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Boccherini, (Ridolfo) Luigi

Boccherini, (Ridolfo) Luigi (b Lucca, 1743; d Madrid, 1805). It. cellist and composer. Famous in teens as virtuoso cellist (début at age of 13). Studied in Rome with G. B. Costanzi, 1757. Contemp. of Haydn and resembling him in ideals, methods, and general spirit. Spent much time in Vienna 1757–64. Settled in Madrid in 1770 with court post, remaining until 1787. Appointed ‘composer of his Chamber’ by Friedrich Wilhelm II of Prussia, but it is doubtful if he ever took up his duties at the court in Berlin. After 1798 he lacked a patron and died in poverty. Comp. opera; 30 syms.; 11 vc. concs.; 91 str. qts.; 154 quintets (various combinations); gui. qts.; 60 trios; church mus.; etc. The famous Minuet is from the string quintet in E major, Op.13, No.5. Boccherini's mus., which combines harmonic adventurousness with melodic profundity, is well worth detailed study.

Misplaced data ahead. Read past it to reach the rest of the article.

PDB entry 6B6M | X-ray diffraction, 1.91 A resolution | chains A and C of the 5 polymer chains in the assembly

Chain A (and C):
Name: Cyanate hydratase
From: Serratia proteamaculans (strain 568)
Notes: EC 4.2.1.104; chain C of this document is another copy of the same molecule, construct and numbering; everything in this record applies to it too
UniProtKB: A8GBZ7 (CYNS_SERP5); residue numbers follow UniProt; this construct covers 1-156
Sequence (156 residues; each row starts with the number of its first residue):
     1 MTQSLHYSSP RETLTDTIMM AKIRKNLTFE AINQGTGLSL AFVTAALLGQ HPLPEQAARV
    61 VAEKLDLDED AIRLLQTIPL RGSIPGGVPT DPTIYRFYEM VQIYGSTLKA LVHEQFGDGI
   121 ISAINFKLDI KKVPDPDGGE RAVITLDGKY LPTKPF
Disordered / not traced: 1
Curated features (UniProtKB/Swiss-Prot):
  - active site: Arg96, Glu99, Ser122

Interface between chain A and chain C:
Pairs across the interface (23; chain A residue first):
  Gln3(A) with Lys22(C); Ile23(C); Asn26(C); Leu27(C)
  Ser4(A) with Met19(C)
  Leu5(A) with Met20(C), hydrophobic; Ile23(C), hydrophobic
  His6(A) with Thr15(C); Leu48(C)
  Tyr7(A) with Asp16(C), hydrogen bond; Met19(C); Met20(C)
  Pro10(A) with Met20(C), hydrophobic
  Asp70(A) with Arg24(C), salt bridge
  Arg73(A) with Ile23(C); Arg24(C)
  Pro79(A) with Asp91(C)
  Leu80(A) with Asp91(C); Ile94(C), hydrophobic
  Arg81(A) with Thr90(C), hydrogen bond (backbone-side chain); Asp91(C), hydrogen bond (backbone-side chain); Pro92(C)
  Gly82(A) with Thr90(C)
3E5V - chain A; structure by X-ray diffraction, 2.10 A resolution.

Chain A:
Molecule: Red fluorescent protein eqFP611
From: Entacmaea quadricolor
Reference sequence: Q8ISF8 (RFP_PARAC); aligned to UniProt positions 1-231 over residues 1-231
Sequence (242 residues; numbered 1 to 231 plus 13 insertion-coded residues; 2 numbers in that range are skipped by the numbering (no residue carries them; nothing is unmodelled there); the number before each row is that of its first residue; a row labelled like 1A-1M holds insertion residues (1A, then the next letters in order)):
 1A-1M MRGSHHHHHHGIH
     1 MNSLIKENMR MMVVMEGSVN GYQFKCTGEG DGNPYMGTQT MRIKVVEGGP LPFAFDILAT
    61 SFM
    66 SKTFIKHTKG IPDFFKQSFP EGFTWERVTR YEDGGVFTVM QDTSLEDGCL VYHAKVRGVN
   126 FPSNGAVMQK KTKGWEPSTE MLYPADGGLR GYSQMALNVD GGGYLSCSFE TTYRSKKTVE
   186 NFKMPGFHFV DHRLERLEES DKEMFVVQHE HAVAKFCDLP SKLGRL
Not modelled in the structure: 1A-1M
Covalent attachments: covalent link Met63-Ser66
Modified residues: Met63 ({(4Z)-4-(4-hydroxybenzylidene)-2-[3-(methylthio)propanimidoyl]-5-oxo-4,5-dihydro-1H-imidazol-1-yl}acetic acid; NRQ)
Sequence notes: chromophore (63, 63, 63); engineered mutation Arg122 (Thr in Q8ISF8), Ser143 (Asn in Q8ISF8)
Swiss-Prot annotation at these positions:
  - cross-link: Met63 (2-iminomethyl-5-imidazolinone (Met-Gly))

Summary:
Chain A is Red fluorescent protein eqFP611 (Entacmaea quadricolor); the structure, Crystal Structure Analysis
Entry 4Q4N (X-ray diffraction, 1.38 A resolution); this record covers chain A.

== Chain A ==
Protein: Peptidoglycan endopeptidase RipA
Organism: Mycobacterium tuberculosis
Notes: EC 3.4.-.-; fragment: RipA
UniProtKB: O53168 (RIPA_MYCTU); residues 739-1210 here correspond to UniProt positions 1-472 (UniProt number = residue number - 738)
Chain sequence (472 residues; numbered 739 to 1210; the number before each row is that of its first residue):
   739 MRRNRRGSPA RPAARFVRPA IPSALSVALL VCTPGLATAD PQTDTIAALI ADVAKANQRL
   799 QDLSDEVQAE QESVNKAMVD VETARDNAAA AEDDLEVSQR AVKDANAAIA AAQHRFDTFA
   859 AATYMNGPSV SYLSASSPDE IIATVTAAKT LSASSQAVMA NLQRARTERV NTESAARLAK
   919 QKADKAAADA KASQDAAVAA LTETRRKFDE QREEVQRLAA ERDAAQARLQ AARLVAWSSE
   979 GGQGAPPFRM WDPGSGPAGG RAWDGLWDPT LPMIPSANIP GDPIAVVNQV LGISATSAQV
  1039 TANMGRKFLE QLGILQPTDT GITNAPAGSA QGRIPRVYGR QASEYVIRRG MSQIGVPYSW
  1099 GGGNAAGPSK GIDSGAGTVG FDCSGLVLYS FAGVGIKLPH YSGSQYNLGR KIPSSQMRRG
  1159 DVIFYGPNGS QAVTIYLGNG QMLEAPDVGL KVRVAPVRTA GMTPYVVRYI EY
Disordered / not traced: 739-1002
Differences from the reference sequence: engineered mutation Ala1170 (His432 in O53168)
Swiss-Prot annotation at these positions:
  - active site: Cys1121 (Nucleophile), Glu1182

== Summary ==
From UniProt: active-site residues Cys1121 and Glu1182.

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Boccherini, Luigi

Luigi Boccherini (lōōē´jē bôk-kĕrē´nē), 1743–1805, Italian composer and cellist. Together with the violinist Filippo Manfredi he made a highly successful concert tour of Italy and France. After 1769 he was a composer and cellist in Spanish courts. He also served as composer to Frederick William II of Prussia (1787–97) and then returned to Madrid. Boccherini wrote more than 400 works, including 4 cello concertos, about 90 string quartets and about 125 string quintets. His chamber music, displaying complete mastery of the classical style, is remarkable for natural, expressive melodies and fluent instrumental writing. His famous minuet is from the String Quintet Op. 13, No. 4. Boccherini's style is often compared to that of Haydn, and the two composers admired each other's work.

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